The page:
let's say i have two office spaces in a multi-tenant building. landlord was kind enough to provide me with copper cat 6 cable connecting both of the disjoint spaces.

i could just attach network switches at both ends and create a flat L2 network. but i'd like to be sure that other tenants cannot easily tap into the cable and eavesdrop on the traffic passing between two of my offices.

what solution would you propose here? ideally it should provide a transparent L2 connectivity and handle few hundreds of mbit/s. i'd prefer off-the-shelf devices that can be easily replaced.

with encrypted home-plug gear or wireless access points providing wpa2-psk - seems like the encryption hardware is available.

some of my ideas:

  • use proper hardware ethernet encryption device like this; unfortunately those seem to be quite expensive
  • put two linux servers on both ends of the connection and run openvpn on them to provide transparent l2 bridge with encryption of traffic crossing the 'untrusted' segment

thanks for any suggestions!


I see two idea.

  • First is like your openvpn's idea, as treat your line like a normal wan link, and put some router there to do a site-to-site vpn.

  • Second idea, never used it, but I would try MACsec between the two switch uplink;

MACsec is the IEEE 802.1AE standard for authenticating and encrypting packets between two MACsec-capable devices. The Catalyst 4500 series switch supports 802.1AE encryption with MACsec Key Agreement (MKA) on downlink ports for encryption between the switch and host devices. The switch also supports MACsec link layer switch-to-switch security by using Cisco TrustSec Network Device Admission Control (NDAC) and the Security Association Protocol (SAP) key exchange. Link layer security can include both packet authentication between switches and MACsec encryption between switches (encryption is optional).

Cisco TrustSec Switch-to-Switch Link Security Configuration Example

This example shows the configuration necessary for a seed and non-seed device for Cisco TrustSec switch-to-switch security. You must configure the AAA and RADIUS for link security. In this example, ACS-1 through ACS-3 can be any server names and cts-radius is the Cisco TrustSec server.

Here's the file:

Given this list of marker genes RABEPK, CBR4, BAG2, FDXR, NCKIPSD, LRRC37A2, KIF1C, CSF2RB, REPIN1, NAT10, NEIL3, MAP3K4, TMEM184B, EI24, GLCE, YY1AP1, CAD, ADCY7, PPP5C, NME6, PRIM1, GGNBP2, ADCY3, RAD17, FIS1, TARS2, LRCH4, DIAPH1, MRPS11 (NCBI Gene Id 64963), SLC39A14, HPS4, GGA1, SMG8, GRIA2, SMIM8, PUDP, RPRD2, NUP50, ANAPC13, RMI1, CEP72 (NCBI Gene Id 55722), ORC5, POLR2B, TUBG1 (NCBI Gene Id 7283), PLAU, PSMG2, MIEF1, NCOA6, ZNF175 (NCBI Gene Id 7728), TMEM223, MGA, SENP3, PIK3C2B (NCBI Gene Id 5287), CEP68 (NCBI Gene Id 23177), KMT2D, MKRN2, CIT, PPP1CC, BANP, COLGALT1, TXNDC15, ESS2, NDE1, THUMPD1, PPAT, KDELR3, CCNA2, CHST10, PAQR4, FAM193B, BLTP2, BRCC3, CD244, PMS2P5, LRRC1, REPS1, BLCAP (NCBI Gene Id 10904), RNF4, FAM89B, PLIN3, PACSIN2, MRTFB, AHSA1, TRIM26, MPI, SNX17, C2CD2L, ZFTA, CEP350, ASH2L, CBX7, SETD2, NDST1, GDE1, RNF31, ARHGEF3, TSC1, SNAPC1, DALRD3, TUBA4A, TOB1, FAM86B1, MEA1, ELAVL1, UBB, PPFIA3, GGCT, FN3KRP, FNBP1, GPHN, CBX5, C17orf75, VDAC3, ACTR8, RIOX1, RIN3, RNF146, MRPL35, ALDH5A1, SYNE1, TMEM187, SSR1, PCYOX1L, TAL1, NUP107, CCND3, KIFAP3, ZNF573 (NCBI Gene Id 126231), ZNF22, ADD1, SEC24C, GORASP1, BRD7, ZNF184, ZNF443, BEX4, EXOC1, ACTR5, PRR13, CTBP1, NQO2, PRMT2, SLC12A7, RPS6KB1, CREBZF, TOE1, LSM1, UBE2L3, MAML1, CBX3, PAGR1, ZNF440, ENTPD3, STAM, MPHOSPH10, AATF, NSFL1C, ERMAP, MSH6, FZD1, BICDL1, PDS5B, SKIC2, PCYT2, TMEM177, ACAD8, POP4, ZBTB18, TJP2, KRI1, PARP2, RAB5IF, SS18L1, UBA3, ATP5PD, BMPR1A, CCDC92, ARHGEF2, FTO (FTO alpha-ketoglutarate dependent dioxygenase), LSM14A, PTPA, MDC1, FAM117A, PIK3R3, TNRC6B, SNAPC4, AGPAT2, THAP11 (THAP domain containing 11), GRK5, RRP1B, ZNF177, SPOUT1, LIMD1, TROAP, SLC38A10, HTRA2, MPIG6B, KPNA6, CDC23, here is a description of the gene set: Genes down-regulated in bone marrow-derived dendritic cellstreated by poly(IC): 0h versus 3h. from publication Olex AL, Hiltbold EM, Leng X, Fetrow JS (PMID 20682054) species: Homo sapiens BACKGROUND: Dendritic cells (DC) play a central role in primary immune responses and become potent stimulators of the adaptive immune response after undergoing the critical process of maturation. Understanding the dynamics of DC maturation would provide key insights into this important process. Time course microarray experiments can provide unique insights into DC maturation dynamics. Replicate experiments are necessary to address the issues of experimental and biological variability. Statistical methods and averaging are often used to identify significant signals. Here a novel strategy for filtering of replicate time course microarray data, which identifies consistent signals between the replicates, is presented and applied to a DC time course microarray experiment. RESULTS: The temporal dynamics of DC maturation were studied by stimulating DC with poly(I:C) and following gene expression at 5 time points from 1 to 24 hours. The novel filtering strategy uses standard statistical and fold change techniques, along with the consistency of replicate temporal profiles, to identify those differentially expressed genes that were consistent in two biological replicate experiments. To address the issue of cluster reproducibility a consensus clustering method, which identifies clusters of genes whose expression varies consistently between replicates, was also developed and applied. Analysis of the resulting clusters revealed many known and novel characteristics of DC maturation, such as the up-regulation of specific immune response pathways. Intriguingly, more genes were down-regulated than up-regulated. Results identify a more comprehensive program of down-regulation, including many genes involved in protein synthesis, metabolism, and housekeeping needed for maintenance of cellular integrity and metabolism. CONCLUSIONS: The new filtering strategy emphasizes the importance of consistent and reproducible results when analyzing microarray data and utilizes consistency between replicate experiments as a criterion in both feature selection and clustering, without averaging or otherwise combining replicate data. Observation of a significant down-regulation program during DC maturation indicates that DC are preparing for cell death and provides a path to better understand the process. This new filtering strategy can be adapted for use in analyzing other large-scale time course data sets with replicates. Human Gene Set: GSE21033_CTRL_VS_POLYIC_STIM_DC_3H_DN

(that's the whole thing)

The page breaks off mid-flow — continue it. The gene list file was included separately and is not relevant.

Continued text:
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  • MACsec sounds exactly like something i'm looking for. too bad i don't have on the either end compatible devices at the moment. – pQd Sep 28 '16 at 14:31

I would use pfSense https://www.pfsense.org on both sides to establish an IPSec- or OpenVPN-Tunnel. pfSense is OSS, easy to use, and you can also buy specialised devices, professional support or even use it in a Hypervisor.

A very minimal device is available at https://www.pfsense.org/products/ with two Ethernet-Ports for 150 US-$ each.

We use pfSense in a VMWare-Hypervisor to provide a Captive-Portal for our Guest-WiFi and it works very well.


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    The less expensive RouterBoards, (like this one) would also offer the same functionality, for half the price. As an added bonus, it's possible to power it over PoE, it has more ports and a WiFi AP. If that's of any use to you. – GregL Sep 28 '16 at 14:24
  • @GregL - what performance could the RouterBoard offer? up to my knowledge mikrotik still has openvpn with only tcp transport - which makes it pretty much unusable; is there other encryption mechanism they offer? would it be able to transport tagged vlans? – pQd Sep 28 '16 at 14:28
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    The one linked claims it'll saturate a 1Gbps link with full frames, but obviously adding encryption on that link will lower the throughput. In addition to OpenVPN, it does a pile of other tunnelening/encryption protocols, at least one of which is Mikrotik-specific. The full list is here, on the left side along with all the other interface sub-commands. – GregL Sep 28 '16 at 14:34
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    You're right though, MT doesn't support OpenVPN in UDP mode. – GregL Sep 28 '16 at 14:36

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